Editor-in-Chief and A&E Editor
The first presidential Democratic debate took place Oct. 13, giving voters the first chance to see Democratic frontrunner Hilary Clinton face off with Bernie Sanders, the Vermont senator who has been rising in the polls recently. Joining Clinton and Sanders was former governor of Maryland Martin O’Malley, former US senator Jim Webb, and former governor of Rhode Island Lincoln Chafee. Almost all of the current hot button issues were addressed, from domestic issues like gun control and racial justice to foreign affairs such as the conflict in Syria.
The loud and passionate style of Sanders differed from Clinton’s cooler, more political demeanor. Clinton’s more moderate beliefs were contrasted with those of Sanders, a self-described socialist who is calling for a political revolution. While Clinton and Sanders exchanged heated words over many of the issues, however, they more-or-less agreed on the key points. In fact, all five candidates managed to play relatively nice. Aside from a few attacks on Hilary Clinton’s e-mail scandal and supposed lack of consistency, few personal jabs were thrown.
The majority of the debate found Clinton taking more middle-of-the-road stances on issues while Sanders made emotional statements, and these approaches had their advantages and disadvantages for both candidates. On some topics, such as racial inequality and worker’s rights, Sanders’s energetic delivery and strong opinions made him seem like the more exciting candidate. When the Black Lives Matter movement was brought up, Sanders took a firm stance and said with no hesitation that “Black lives matter.” His response went over well in the audience as did his continued attacks on Wall Street and the one percent.
However, Clinton shined when discussing national security and gun control, one of the only issues where Clinton is further to the left than Sanders. She made a point of attacking him on his underdeveloped gun control policies, and when asked if Sanders’s stance on guns was strong enough, Clinton answered by saying, “No, not at all.” She also came off as more confident and prepared when talking about conflicts with Russia and the tension in the Middle East. She came off as presidential and steady despite being forced to defend herself against criticisms on her changing positions on both the Iraq war and gay marriage.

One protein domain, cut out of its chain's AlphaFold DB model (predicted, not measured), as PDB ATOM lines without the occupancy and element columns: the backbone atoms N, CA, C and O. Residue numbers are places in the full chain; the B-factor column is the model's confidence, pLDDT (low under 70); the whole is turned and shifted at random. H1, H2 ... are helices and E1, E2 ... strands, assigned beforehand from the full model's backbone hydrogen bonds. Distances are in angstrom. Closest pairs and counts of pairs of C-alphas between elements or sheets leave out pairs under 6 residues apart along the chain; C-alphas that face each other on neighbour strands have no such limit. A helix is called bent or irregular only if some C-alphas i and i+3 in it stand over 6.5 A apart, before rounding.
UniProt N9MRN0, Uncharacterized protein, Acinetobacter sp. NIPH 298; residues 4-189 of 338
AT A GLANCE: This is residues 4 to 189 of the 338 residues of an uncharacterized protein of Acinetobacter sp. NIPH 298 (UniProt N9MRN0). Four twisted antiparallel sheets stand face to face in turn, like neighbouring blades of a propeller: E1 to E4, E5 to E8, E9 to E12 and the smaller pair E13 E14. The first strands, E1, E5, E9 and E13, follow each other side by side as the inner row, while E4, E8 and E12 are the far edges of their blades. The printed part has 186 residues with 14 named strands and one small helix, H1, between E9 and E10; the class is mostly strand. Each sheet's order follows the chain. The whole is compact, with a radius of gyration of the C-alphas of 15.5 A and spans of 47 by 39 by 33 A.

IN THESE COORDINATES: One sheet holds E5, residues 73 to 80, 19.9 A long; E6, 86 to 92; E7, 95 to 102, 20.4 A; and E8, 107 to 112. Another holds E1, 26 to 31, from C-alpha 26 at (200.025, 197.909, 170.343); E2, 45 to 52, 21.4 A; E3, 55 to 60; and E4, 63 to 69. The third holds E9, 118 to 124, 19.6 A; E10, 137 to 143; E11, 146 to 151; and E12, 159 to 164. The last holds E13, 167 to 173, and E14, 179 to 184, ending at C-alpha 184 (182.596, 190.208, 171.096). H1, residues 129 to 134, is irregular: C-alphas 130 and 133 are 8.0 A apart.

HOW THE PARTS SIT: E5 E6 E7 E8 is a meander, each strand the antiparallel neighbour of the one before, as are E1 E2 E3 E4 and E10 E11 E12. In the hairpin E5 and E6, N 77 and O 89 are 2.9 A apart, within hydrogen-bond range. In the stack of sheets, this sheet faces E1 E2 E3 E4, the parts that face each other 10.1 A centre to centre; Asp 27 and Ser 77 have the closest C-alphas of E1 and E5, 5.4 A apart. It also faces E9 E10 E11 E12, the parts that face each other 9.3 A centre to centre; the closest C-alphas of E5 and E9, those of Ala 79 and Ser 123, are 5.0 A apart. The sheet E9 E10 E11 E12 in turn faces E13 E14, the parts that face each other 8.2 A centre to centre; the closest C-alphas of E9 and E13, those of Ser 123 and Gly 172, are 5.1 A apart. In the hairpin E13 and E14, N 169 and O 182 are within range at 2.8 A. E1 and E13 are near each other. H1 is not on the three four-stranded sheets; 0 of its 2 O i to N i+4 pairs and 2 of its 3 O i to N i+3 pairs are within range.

The other three candidates struggled to soak up any of the spotlight. O’Malley was the strongest of the three, going head-to-head with Sanders on gun control and asserting himself throughout the night. Still, with only one percent in most polls, his place in this close race in still unclear. On the other hand, Webb and Chafee had much worse nights. Webb struggled to be heard and spent too much of his already small talking time pointing out that he was not being asked enough questions. Chafee came off to most viewers as weak, and he truly stumbled when he explained his vote to repeal the Glass-Steagall act by saying that he had, “…just arrived in the senate,” and did not truly understand what he was voting on.
There is a long way to go until the election, but it looks as if the nomination will come down to either Clinton or Sanders. The consensus in most major news outlets seems to be that Clinton had the strongest performance, but Sanders won on social media. However, this was only the first of a proposed six Democratic debates, and it will be interesting to see how the dynamic between these five candidates changes.